By Marcel Schwantes
19 May 2023
Ever heard this expression? For every finger you point, there are three pointing back at you.
This illustration certainly applies to management. When team morale is low, resignation letters are flying in, and your people avoid eye contact with you in the hallways, it may be time to accept that you may be the problem.
Whoever is privileged enough to hold the title of "manager," your first priority is being fully cognizant of the most common reasons why your best people may be headed for the exits.
Three D-mb Things to Avoid Doing
I have analyzed a mountain of data for several years to detect the causes of poor management and, even worse, poor management that leads to costly turnover. Here are three clear reasons for good talent packing their bags.
The effects of bullying in the workplace are huge and costly for businesses. American respondents to the 2021 Workplace Bullying Institute Survey were asked, "At work, what has been your personal experience with the following types of repeated mistreatment: abusive conduct that is threatening, intimidating, humiliating, work sabotage or verbal abuse?"
According to survey results:
30% of workers suffer abusive conduct at work
19% witness it
49% are affected by it
66% are aware that workplace bullying happens.
The 2021 results show that employees who are not in management roles comprise the majority of bullied targets (52%), but managers are also bullied (40% of all targets), especially mid-level managers (18%). Bullying thrives in hierarchical organizations. Managers have bosses, too.
So how can you confidently tell that you work for a boss who bullies? The bullying boss isn't the "tough boss" who offers blunt, constructive criticism aimed at helping your performance; rather, they rain down destructive criticism aimed at intimidating you and humiliating you as a human being (often in front of your peers) and attacking you on a personal level rather than criticizing your work.
How disruptive is this type of boss to the workplace? Aggressiveness and incivility undermine safety and require people to go into defensive modes, such as fight or flight, which severely hampers productivity and performance.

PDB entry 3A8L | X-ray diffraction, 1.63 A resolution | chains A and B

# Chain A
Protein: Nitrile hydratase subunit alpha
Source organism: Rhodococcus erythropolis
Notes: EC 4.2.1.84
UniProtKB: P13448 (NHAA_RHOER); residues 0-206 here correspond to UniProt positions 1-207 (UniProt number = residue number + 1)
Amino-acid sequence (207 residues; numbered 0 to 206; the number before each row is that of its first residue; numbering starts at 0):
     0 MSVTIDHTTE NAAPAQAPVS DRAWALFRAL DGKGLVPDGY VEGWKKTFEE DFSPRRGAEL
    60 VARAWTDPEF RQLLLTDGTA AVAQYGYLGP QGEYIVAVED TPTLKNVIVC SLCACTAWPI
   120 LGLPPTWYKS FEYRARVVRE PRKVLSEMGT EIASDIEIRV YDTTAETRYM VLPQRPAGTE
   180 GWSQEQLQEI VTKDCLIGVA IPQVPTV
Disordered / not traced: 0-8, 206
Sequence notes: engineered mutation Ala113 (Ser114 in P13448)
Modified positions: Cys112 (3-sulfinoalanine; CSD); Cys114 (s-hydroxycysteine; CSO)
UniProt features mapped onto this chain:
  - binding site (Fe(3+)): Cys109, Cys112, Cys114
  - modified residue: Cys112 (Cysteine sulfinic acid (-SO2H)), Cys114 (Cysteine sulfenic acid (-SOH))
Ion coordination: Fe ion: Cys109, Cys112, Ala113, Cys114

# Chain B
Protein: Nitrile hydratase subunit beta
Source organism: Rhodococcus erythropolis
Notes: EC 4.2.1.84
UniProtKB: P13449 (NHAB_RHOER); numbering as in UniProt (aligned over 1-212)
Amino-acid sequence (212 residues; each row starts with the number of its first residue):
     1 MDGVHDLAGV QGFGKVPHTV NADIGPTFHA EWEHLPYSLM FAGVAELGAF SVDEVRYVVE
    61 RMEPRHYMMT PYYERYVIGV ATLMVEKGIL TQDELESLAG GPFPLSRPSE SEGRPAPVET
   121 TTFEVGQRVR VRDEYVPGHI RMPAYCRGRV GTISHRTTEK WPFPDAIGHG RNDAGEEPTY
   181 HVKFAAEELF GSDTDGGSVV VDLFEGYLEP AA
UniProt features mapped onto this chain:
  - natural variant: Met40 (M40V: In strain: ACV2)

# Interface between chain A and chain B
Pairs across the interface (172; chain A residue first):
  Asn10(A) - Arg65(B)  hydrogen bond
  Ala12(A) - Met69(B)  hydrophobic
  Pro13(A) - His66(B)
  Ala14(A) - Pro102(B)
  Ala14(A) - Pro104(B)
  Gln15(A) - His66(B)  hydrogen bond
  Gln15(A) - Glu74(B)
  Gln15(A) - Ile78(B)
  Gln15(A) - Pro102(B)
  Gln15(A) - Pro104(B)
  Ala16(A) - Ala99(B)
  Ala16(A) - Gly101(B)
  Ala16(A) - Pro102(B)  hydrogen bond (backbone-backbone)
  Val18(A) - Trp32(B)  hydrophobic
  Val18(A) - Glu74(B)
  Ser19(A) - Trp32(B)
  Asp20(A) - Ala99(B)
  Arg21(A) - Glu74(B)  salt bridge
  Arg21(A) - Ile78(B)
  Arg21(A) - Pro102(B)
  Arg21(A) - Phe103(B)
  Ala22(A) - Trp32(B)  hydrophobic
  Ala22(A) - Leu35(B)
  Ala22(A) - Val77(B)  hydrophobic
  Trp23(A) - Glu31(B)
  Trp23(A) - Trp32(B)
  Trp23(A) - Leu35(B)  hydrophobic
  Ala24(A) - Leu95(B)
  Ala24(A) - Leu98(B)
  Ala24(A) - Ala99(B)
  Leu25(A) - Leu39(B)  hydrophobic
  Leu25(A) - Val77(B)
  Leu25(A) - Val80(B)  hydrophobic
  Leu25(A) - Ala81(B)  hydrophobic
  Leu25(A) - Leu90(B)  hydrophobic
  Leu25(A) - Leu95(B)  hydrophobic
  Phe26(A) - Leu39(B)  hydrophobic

Lack of positive reinforcement
Research involving close to 8,000 managers revealed nearly 40 percent of them conceded to never giving positive reinforcement. That's a definite problem because the same study found that a manager's willingness to give positive feedback was the strongest predictor of whether their direct reports perceive them as effective, honest communicators. Conversely, plenty more evidence points to positive feedback linked to increasing employees' performance and a company's bottom line. One study found that high-performing teams receive nearly six times more positive feedback than less effective teams.
Taking credit for people's work
The team puts together a wonderful product and rolls it out on time. The client is excited about how much money and time the new system will save. And then it happens: The manager takes all the credit for the work. No praise for the team, no celebration of everyone's success, no recognition of team members for their contributions. The manager hogs the spotlight, and when that happens, team morale plummets.
It's an unfortunate truth that happens often. In one employee survey, employees rated 24 "typical boss behaviors" from 'totally acceptable' to 'totally unacceptable.' Sixty-three percent of respondents said managers who hog all the credit were something they would consider worth quitting over. Women felt even worse about their bosses wrongfully taking credit, with 71 percent of them calling it the worst "bad boss" behavior.
The role of manager in the 21st century has drastically shifted; they are now being called to serve, lead, connect with employees relationally, provide for them what they need to succeed, and make them feel valued and respected as human beings. In other words, managers are being called to become leaders. When they do, they'll give their people plenty of reasons to want to get up in the morning and willingly and passionately contribute meaningful work with both their hearts and minds in it. It is the future of work.
Your turn What other managerial "d-mb things" have you personally witnessed that are cause for low engagement and employee turnover? Share in the comments.